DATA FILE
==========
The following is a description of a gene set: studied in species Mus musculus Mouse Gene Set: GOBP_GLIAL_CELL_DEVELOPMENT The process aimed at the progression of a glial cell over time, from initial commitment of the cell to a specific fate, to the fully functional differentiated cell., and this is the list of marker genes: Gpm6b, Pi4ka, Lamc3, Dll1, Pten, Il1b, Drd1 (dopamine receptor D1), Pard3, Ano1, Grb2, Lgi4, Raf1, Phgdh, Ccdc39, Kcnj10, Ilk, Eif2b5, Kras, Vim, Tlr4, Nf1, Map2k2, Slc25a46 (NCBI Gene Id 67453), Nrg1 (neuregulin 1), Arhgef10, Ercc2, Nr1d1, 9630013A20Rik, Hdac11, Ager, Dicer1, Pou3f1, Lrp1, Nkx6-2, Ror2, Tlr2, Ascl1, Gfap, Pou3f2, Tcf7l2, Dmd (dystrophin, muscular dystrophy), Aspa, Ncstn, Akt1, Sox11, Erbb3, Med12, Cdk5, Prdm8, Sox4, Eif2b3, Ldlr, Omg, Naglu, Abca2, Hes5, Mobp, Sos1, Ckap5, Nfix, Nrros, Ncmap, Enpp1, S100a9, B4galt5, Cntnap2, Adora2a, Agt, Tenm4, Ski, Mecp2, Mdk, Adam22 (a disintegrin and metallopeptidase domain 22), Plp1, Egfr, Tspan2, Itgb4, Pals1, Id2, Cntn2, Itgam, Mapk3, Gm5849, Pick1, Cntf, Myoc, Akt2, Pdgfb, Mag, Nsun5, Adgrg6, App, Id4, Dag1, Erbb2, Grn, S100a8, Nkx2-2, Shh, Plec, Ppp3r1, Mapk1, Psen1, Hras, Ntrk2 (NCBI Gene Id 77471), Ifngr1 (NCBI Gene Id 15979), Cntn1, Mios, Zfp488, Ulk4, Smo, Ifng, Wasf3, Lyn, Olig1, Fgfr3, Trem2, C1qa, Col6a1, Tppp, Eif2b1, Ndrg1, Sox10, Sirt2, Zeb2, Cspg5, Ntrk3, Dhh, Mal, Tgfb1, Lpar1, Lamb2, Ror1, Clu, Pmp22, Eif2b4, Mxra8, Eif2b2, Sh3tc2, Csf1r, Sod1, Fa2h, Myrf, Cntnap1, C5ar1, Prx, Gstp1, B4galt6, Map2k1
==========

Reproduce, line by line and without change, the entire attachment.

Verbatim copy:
The following is a description of a gene set: studied in species Mus musculus Mouse Gene Set: GOBP_GLIAL_CELL_DEVELOPMENT The process aimed at the progression of a glial cell over time, from initial commitment of the cell to a specific fate, to the fully functional differentiated cell., and this is the list of marker genes: Gpm6b, Pi4ka, Lamc3, Dll1, Pten, Il1b, Drd1 (dopamine receptor D1), Pard3, Ano1, Grb2, Lgi4, Raf1, Phgdh, Ccdc39, Kcnj10, Ilk, Eif2b5, Kras, Vim, Tlr4, Nf1, Map2k2, Slc25a46 (NCBI Gene Id 67453), Nrg1 (neuregulin 1), Arhgef10, Ercc2, Nr1d1, 9630013A20Rik, Hdac11, Ager, Dicer1, Pou3f1, Lrp1, Nkx6-2, Ror2, Tlr2, Ascl1, Gfap, Pou3f2, Tcf7l2, Dmd (dystrophin, muscular dystrophy), Aspa, Ncstn, Akt1, Sox11, Erbb3, Med12, Cdk5, Prdm8, Sox4, Eif2b3, Ldlr, Omg, Naglu, Abca2, Hes5, Mobp, Sos1, Ckap5, Nfix, Nrros, Ncmap, Enpp1, S100a9, B4galt5, Cntnap2, Adora2a, Agt, Tenm4, Ski, Mecp2, Mdk, Adam22 (a disintegrin and metallopeptidase domain 22), Plp1, Egfr, Tspan2, Itgb4, Pals1, Id2, Cntn2, Itgam, Mapk3, Gm5849, Pick1, Cntf, Myoc, Akt2, Pdgfb, Mag, Nsun5, Adgrg6, App, Id4, Dag1, Erbb2, Grn, S100a8, Nkx2-2, Shh, Plec, Ppp3r1, Mapk1, Psen1, Hras, Ntrk2 (NCBI Gene Id 77471), Ifngr1 (NCBI Gene Id 15979), Cntn1, Mios, Zfp488, Ulk4, Smo, Ifng, Wasf3, Lyn, Olig1, Fgfr3, Trem2, C1qa, Col6a1, Tppp, Eif2b1, Ndrg1, Sox10, Sirt2, Zeb2, Cspg5, Ntrk3, Dhh, Mal, Tgfb1, Lpar1, Lamb2, Ror1, Clu, Pmp22, Eif2b4, Mxra8, Eif2b2, Sh3tc2, Csf1r, Sod1, Fa2h, Myrf, Cntnap1, C5ar1, Prx, Gstp1, B4galt6, Map2k1